- The Washington Times - Sunday, May 15, 2016

Another second-round playoff loss has come and gone for the Washington Capitals, who believed they were closer to winning the Stanley Cup than they had ever been. In many regards, they were right — the regular-season dominance and the number of individual and team records set demonstrated a level of success unseen in the franchise’s previous 41 seasons.

If they hope to finally win it all, though, there are a few areas they’ll need to tweak and address prior to the start of the next postseason. How well they collectively do those things will greatly influence whether they’re still playing a year from now.

Ratchet up the speed

The Capitals believed that their size and willingness to play a punishing, heavy game would take a toll on the more fleet-footed Penguins, but they were surprised to learn just how fresh their opponents’ legs were over the course of the series. Coach Barry Trotz took note of this and said last week, after the series had ended, that finding a way to increase the pace of the game is “something that we’re really going to talk about.”

Doing so will be tough, given that nearly everyone is expected to return, Washington won’t have much salary cap space to make major additions and Jason Chimera, one of the team’s fastest players, is 37 with an expiring contract. The solution, Trotz said, may then be to find other ways to create space off breakouts and in the transition game to “look a lot faster” — which could then prevent the Capitals from getting away from the style of play that got them as far as it did.

Fortify the defense

After watching the New York Islanders’ defensive corps get decimated before and during the teams’ first-round series in 2015, the Capitals recognized how fragile a team’s postseason hopes can be if replacements aren’t ready. During the season, they believed they had addressed that area, given the way the defense played during the simultaneous losses of Brooks Orpik and John Carlson, and they added Mike Weber at the trade deadline as insurance, giving them eight players.

That didn’t matter. Orpik missed three games as he recovered from a concussion and three more because of a suspension. Karl Alzner injured a groin in the first round and couldn’t finish Game 6 against the Penguins. Weber, Dmitry Orlov, Nate Schmidt and Taylor Chorney were all benched at one point in the playoffs, creating a revolving door in the bottom pair, forcing Carlson and Matt Niskanen to each play more than 26 minutes a game.

Weber’s contract will expire in July, Orlov is set to become an unrestricted free agent and Orpik will be 36 when the regular season begins. There’s not much immediate help looming in the minor leagues. A trade could be an answer.

Take shots and crash the net

Three players praised for their grittiness — Troy Brouwer, Joel Ward and Eric Fehr — all left Washington last summer, and the Capitals didn’t add anyone who could make up for their net-front contributions. The deficiency was glaring when players such as Chris Kuntz, Patric Hornqvist and, of course, Nick Bonino scored for the Penguins in the second round, pouncing on rebounds and screening goaltender Braden Holtby.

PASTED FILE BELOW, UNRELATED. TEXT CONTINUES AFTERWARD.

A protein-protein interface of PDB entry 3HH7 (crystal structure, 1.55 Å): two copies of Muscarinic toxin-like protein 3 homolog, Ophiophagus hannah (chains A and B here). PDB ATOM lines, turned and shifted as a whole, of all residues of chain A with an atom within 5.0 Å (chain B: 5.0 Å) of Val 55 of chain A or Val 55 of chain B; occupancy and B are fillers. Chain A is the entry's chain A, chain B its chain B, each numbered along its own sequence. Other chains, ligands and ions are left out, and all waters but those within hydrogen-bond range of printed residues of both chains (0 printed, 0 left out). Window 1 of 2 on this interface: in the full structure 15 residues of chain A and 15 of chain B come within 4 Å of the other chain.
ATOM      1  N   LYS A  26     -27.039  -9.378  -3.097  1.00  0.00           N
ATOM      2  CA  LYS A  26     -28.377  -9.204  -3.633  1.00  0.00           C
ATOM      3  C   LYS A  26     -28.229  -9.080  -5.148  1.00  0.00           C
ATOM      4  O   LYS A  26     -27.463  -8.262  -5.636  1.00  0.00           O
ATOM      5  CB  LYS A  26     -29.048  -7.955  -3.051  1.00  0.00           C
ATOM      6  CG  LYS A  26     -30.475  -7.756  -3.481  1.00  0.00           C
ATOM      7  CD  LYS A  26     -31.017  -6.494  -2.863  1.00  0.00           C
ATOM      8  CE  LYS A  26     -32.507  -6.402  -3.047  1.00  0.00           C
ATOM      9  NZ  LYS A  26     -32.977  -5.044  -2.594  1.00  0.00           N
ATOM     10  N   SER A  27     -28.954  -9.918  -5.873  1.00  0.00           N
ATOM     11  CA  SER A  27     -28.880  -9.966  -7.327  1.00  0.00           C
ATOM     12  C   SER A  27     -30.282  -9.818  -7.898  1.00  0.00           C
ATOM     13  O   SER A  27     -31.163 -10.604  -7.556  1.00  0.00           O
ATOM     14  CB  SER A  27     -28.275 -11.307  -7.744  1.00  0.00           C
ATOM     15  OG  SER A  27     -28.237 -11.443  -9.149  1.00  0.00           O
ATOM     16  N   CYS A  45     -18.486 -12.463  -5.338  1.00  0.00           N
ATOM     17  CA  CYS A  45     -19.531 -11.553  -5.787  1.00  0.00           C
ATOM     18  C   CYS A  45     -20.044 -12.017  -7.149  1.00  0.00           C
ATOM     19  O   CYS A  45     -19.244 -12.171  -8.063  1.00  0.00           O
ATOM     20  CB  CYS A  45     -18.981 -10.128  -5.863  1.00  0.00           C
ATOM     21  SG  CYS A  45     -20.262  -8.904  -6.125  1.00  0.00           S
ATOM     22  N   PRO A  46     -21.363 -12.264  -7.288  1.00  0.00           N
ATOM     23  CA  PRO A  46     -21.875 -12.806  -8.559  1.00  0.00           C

Again, the Capitals‘ ability to add a player with those skills appears unlikely, so a tactical shift may be needed. The Capitals struggled to put pucks on net all series, and T.J. Oshie was direct when he addressed a needed resolve during the Pittsburgh series, saying, “You’ve just got to keep fighting through and take a couple extra bruises to find your way in front.”

Develop a ‘killer instinct’

One of the first things Trotz diagnosed upon taking over as the Capitals‘ coach in May 2014 was that the players appeared timid when trying to protect a lead. Thus, he had preached for the better part of the past two years about seizing opportunities when presented, which remained a challenge.

Look no further than Game 2 against the Penguins, when players said afterward they didn’t start the game with the desperation they needed in a 2-1 loss. They had, on several occasions, recovered to win a game in which they trailed during the regular season and were lulled into security in the playoffs. A two-game advantage to start that series, instead of a split, would have certainly helped the Capitals‘ fortunes.

Recognize the moment

Next year may be the last opportunity for a number of players to win a title with the Capitals, owing to the number of contracts set to expire following that season. If the team’s long-time core — which has shrunk greatly in recent years — hopes to win it all together, it truly will be Stanley Cup or bust in 2017.

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